FiF: One area Christian publishing is FAR behind in is honest criticism by outside sources. We don’t have a Sunday Book Review, Atlantic Monthly or Christian Science Monitor. Why is there such a lack of critique in this market?
DK: On the great timeline of novel writing, CBA fiction is young. One of the signature novels, Catherine Marshall’s Christy, was first published in 1967 for a general audience, and its crossover appeal to CBA shelves alongside Grace Livingston Hill and a few others opened the way for other authors to write novels that would be acceptable in CBA stores.

In addition to CBA fiction’s relative youth, the numbers of CBA novels published annually are small—somewhere between 200-250. At this point, there’s just not the critical mass necessary for critique vehicles devoted to this fiction.

Several other issues complicate meaningful critique. One is the mindset among some Christians that any work done by a Christian is outside the bounds of critique as long as the writer’s motive was to honor God. The second is that evangelicals as a whole don’t have an articulated theology of the arts against which a work can be critiqued. The third has been the general disregard among some Christians for the quality of fiction available in CBA markets—this we hope to influence with the Christys.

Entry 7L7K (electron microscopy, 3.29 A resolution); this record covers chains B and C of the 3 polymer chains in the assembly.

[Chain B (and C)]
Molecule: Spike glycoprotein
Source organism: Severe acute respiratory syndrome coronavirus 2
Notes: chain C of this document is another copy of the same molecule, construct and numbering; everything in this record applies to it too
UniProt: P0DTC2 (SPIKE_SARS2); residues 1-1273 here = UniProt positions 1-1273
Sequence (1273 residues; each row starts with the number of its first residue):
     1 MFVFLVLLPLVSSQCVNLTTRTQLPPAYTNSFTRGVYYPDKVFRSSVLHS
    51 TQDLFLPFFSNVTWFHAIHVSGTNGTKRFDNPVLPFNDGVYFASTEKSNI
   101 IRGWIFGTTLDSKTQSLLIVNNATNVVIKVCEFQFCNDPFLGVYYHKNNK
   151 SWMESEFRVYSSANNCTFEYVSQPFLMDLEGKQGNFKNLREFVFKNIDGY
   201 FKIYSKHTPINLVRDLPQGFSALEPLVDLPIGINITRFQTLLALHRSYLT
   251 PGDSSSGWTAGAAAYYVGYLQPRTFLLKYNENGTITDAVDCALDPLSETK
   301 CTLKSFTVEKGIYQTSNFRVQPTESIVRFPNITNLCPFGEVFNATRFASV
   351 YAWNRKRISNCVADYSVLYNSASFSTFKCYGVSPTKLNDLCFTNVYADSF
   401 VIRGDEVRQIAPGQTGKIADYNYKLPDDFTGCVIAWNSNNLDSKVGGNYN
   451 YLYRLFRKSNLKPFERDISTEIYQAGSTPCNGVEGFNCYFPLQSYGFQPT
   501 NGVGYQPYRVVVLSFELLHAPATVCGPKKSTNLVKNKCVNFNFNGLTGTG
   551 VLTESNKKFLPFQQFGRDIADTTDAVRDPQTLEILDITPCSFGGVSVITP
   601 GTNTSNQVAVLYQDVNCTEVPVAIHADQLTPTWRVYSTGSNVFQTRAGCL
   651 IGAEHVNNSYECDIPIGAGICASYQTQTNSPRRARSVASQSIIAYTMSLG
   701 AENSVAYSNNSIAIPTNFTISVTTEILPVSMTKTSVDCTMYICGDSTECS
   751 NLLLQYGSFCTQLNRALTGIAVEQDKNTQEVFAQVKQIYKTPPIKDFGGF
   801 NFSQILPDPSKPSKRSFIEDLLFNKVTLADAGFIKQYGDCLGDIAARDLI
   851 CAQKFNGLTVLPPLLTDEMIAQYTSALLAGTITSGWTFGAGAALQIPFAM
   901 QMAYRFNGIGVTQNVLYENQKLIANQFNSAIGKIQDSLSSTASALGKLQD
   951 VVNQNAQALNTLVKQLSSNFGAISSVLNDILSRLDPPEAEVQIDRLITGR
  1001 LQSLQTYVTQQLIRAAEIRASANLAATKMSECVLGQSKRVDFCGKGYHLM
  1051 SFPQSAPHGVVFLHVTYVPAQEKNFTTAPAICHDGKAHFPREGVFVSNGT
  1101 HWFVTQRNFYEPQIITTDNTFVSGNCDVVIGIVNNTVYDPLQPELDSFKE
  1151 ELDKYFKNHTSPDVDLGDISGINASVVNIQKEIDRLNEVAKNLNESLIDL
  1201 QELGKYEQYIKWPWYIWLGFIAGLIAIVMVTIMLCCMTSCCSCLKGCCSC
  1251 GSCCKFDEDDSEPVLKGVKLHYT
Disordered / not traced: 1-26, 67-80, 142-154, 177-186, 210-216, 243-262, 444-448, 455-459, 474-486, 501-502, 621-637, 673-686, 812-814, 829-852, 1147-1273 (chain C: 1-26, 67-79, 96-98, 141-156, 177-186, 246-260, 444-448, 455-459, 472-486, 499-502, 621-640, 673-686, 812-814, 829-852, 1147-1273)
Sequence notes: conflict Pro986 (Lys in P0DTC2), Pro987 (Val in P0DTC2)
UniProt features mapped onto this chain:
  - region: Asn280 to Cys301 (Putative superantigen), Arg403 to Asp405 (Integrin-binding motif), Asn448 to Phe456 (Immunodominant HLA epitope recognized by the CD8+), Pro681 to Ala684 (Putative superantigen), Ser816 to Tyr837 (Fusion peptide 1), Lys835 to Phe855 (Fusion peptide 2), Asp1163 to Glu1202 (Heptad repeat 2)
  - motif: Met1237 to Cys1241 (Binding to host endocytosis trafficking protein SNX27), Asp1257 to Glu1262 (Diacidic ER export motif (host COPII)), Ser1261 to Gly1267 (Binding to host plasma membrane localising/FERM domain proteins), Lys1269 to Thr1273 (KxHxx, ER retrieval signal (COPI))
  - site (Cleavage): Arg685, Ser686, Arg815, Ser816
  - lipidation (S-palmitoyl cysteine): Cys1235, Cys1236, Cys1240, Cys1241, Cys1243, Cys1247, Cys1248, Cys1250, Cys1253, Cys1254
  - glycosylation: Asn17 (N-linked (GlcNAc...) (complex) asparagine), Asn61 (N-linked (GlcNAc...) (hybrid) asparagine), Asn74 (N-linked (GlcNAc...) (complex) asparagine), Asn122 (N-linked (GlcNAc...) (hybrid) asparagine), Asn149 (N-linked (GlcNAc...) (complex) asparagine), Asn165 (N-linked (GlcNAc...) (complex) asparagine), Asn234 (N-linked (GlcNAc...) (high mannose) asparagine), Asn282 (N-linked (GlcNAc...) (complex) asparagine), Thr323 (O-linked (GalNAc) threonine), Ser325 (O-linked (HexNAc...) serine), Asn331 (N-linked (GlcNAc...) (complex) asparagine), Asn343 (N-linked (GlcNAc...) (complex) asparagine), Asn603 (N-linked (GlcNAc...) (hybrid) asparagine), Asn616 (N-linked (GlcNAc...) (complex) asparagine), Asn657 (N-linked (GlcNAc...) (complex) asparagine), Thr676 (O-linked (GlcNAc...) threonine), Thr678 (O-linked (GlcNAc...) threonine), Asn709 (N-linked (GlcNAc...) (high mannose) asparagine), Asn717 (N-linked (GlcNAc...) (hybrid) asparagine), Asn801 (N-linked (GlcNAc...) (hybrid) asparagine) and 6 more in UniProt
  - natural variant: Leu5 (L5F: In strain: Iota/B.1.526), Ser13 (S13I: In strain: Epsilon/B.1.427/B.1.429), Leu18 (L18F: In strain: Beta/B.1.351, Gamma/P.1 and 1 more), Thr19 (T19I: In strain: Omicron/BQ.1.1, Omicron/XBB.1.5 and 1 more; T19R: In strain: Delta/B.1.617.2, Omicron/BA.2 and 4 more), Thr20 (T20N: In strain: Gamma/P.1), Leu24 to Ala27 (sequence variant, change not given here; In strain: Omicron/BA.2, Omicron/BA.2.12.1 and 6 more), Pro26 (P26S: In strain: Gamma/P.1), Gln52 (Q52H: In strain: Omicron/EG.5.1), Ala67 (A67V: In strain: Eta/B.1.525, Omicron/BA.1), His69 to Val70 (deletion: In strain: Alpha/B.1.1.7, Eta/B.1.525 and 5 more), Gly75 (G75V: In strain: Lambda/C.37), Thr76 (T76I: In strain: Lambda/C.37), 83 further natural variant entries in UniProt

On the positive side, several novels published by CBA publishers have received critical short reviews in Christianity Today’s “Bookmarks” over the past couple of years, and Publisher’s Weekly, a trade journal for booksellers, reviews CBA fiction alongside general market fiction in their “Fiction Reviews.”

FiF: Must CBA publishers break long-standing content “rules” about sex, swearing, and “sin” in general to be taken seriously in the general market?
DK: I haven’t been in the industry long—only five years—but I’ve seen enough exceptions to avoid making any predictive statements! Plus, it seems that the general market, just like the CBA market, takes sales seriously, and sales in either market are not necessarily indicative of literary quality (reference the recent success of The DaVinci Code).